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Format: Blu-ray
"The Bronte Sisters"(1979) is directed by Andre Techine. This film is about the three famous authors/sisters who lived in England in the countryside, and all died at a very young age(29,30,38). The father, Patrick Bronte, survived his whole family, living until age 84.The director wanted to minimize any fantasy about the sisters and in doing so also minimized most of the drama. What we are presented with is a very dour, grey, and quiet movie, very northern European. This film might best be watched in the dead of winter with a fireplace to warm one's being. Yes, it is grim, and the characters often seem overly restrained with pent up feelings ready to burst, but this is an interesting film with many beautiful haunting landscapes as nature was an important aspect of the sisters lives which was depicted in their novels like "Wuthering Heights".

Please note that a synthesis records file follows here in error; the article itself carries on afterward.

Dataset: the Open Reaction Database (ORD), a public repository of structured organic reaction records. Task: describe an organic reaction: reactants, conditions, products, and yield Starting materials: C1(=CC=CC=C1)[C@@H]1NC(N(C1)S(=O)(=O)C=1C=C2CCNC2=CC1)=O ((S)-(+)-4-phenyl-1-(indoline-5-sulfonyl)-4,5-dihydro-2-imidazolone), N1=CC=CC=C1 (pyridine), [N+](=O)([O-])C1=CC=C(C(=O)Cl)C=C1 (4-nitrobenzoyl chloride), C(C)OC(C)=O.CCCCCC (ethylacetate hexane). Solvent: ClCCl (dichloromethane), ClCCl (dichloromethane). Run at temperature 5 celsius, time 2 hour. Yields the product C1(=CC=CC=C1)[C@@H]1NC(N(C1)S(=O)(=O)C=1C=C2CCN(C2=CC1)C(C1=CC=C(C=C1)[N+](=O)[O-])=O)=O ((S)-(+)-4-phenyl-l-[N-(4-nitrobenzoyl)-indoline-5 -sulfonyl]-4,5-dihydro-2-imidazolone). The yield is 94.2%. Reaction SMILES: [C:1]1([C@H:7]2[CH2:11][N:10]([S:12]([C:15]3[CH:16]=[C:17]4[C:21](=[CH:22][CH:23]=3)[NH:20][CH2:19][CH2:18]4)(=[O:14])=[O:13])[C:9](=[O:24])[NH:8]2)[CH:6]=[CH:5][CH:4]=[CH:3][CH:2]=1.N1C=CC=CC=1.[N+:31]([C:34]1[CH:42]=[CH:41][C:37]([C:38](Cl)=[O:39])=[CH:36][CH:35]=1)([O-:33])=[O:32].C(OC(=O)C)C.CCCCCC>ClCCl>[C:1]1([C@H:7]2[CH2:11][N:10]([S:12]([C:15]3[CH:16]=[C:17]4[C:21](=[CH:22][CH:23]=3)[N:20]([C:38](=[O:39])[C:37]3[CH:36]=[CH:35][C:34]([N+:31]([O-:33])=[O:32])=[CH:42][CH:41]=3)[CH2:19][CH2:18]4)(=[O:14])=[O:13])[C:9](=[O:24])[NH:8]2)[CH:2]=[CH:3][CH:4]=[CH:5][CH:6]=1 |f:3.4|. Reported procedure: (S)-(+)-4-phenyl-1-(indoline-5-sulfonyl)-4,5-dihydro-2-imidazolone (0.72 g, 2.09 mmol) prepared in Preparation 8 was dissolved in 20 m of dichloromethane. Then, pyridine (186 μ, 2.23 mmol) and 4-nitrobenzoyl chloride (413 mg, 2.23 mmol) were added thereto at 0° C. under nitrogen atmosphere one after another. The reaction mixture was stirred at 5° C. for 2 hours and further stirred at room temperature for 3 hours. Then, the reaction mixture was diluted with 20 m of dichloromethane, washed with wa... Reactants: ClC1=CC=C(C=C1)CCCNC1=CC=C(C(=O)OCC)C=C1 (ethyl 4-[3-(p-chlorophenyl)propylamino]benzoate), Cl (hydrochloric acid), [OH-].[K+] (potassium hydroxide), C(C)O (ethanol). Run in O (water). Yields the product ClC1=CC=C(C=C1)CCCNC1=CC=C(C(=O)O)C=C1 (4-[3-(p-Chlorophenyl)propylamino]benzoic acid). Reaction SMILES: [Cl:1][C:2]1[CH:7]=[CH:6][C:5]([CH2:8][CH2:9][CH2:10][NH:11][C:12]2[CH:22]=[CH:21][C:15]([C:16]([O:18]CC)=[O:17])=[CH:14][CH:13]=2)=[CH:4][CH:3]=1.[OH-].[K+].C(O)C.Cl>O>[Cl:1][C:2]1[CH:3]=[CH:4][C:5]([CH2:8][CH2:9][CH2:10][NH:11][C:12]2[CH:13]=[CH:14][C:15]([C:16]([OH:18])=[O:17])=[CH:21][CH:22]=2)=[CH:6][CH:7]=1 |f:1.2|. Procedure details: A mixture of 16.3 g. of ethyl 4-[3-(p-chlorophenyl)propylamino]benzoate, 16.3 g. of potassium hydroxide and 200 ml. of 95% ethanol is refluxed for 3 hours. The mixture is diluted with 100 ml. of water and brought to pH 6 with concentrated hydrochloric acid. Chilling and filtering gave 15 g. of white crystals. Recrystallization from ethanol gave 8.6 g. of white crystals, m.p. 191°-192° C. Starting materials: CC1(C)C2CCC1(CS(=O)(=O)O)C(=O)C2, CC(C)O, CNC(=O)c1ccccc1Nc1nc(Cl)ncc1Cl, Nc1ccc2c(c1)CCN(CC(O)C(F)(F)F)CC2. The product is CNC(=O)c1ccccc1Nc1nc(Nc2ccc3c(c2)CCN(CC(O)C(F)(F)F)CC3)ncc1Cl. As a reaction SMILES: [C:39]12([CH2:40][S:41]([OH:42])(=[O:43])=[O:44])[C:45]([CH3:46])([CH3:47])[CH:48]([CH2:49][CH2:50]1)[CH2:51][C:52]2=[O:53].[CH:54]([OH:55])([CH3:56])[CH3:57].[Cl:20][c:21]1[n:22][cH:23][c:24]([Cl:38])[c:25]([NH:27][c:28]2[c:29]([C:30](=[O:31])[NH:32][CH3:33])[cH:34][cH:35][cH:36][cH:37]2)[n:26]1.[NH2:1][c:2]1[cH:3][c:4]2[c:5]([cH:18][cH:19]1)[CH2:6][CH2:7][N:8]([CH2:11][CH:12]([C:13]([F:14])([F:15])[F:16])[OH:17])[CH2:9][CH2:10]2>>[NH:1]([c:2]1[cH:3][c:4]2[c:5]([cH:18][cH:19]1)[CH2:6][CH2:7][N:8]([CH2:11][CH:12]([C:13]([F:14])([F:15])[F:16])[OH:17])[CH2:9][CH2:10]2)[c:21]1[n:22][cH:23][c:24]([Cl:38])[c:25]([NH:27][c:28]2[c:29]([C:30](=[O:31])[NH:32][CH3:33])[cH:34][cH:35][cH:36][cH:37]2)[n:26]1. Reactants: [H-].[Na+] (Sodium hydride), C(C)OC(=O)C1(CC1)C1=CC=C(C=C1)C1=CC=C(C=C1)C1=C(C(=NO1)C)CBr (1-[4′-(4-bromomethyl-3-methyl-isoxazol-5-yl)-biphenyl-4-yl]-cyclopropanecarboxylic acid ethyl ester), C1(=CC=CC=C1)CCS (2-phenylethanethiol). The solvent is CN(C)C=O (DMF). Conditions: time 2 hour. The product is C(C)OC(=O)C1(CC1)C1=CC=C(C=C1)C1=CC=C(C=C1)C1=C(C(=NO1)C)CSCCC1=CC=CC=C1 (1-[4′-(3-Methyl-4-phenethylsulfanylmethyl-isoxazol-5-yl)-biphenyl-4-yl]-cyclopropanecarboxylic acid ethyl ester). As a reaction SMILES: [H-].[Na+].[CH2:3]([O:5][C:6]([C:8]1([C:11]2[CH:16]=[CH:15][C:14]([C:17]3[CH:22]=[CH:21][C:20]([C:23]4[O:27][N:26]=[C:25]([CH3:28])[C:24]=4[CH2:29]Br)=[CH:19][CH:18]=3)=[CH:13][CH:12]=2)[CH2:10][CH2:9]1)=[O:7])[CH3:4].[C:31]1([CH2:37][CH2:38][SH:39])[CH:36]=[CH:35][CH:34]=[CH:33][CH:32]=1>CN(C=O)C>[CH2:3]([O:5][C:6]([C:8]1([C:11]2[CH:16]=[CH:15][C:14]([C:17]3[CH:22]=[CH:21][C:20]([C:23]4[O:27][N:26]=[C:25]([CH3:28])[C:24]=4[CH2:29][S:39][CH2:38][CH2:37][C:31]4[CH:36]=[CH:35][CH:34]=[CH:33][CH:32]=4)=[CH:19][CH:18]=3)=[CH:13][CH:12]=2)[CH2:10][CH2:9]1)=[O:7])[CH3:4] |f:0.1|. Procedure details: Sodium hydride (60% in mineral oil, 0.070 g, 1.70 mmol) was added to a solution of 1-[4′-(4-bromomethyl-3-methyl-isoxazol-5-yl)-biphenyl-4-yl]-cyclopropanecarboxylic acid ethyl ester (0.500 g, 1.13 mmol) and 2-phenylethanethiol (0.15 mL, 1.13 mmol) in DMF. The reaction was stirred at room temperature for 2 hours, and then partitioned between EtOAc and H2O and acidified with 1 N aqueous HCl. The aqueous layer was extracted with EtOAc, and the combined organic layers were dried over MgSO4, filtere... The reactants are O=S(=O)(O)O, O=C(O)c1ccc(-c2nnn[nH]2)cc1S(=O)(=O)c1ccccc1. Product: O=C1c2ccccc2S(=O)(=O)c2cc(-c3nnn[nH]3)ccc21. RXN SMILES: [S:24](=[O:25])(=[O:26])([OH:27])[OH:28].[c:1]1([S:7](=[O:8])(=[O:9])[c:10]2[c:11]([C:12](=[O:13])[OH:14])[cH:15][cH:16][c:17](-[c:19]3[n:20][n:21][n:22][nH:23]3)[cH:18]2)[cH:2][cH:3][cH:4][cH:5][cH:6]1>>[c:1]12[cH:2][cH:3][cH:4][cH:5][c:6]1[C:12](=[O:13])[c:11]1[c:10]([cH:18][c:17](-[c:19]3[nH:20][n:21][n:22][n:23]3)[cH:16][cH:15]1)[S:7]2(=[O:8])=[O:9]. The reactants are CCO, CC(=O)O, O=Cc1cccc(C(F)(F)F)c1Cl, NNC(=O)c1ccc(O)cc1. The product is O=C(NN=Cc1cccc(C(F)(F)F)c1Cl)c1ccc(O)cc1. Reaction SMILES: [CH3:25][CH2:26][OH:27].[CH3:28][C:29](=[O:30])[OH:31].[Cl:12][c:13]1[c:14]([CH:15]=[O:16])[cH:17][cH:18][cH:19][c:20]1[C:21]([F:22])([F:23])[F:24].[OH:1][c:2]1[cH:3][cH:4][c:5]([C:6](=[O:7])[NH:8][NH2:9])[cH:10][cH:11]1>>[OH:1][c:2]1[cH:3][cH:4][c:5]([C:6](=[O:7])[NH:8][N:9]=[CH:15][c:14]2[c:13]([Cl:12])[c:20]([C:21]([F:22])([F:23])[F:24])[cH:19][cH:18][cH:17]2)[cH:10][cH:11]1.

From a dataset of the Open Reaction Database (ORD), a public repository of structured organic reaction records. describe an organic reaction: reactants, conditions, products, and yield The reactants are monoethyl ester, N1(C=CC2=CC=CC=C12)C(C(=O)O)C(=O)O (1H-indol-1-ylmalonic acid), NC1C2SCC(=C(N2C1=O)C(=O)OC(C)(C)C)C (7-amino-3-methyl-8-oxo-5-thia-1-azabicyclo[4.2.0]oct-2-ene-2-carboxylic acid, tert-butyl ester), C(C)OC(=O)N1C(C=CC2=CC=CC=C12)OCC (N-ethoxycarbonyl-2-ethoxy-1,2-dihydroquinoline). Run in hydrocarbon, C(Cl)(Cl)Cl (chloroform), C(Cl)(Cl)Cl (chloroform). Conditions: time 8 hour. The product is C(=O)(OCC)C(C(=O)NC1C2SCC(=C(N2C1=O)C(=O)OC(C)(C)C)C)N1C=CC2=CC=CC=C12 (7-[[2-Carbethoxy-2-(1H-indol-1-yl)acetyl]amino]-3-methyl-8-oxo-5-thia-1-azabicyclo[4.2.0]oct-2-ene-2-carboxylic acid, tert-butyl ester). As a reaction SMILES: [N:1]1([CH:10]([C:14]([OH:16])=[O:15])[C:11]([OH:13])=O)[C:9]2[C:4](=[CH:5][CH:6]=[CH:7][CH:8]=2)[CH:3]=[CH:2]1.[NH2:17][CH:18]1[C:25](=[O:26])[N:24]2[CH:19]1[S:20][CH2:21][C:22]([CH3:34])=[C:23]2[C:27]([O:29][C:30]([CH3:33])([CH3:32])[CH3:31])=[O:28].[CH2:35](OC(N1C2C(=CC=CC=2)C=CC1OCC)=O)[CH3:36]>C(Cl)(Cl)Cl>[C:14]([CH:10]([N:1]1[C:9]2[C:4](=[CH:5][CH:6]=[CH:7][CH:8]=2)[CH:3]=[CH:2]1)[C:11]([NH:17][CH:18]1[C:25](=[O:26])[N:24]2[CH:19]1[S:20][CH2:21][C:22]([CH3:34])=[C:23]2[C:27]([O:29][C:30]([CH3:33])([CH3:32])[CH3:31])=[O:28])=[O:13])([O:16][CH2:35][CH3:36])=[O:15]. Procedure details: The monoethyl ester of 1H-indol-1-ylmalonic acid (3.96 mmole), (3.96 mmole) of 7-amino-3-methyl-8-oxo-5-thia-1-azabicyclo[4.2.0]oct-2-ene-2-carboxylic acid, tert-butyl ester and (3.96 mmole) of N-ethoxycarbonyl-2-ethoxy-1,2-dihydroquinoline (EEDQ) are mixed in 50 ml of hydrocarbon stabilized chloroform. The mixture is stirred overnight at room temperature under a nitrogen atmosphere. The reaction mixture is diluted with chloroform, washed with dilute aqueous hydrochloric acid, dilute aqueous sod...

This movie also includes a 60 minute documentary with interviews with the director and screenwriter, and an 8 page booklet with photos and credits.